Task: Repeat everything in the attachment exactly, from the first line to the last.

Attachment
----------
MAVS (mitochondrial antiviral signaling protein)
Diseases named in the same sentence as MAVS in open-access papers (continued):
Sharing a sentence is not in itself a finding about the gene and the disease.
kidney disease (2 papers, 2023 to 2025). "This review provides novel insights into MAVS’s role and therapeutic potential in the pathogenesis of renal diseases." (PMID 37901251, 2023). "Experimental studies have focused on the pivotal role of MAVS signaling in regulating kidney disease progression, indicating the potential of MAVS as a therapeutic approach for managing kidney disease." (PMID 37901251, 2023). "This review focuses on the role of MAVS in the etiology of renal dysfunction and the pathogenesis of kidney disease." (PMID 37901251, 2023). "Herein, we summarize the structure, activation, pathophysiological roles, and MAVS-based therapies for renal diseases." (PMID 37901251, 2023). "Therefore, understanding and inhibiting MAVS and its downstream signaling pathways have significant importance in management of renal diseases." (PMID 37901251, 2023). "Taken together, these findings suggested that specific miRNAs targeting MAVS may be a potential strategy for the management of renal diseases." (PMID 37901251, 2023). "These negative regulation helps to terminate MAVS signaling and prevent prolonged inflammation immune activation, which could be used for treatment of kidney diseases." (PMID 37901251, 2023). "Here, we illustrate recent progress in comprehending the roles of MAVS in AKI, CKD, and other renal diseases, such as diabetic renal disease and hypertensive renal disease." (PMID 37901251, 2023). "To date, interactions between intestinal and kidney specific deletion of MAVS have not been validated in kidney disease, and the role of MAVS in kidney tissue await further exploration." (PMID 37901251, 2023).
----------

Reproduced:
MAVS (mitochondrial antiviral signaling protein)
Diseases named in the same sentence as MAVS in open-access papers (continued):
Sharing a sentence is not in itself a finding about the gene and the disease.
kidney disease (2 papers, 2023 to 2025). "This review provides novel insights into MAVS’s role and therapeutic potential in the pathogenesis of renal diseases." (PMID 37901251, 2023). "Experimental studies have focused on the pivotal role of MAVS signaling in regulating kidney disease progression, indicating the potential of MAVS as a therapeutic approach for managing kidney disease." (PMID 37901251, 2023). "This review focuses on the role of MAVS in the etiology of renal dysfunction and the pathogenesis of kidney disease." (PMID 37901251, 2023). "Herein, we summarize the structure, activation, pathophysiological roles, and MAVS-based therapies for renal diseases." (PMID 37901251, 2023). "Therefore, understanding and inhibiting MAVS and its downstream signaling pathways have significant importance in management of renal diseases." (PMID 37901251, 2023). "Taken together, these findings suggested that specific miRNAs targeting MAVS may be a potential strategy for the management of renal diseases." (PMID 37901251, 2023). "These negative regulation helps to terminate MAVS signaling and prevent prolonged inflammation immune activation, which could be used for treatment of kidney diseases." (PMID 37901251, 2023). "Here, we illustrate recent progress in comprehending the roles of MAVS in AKI, CKD, and other renal diseases, such as diabetic renal disease and hypertensive renal disease." (PMID 37901251, 2023). "To date, interactions between intestinal and kidney specific deletion of MAVS have not been validated in kidney disease, and the role of MAVS in kidney tissue await further exploration." (PMID 37901251, 2023).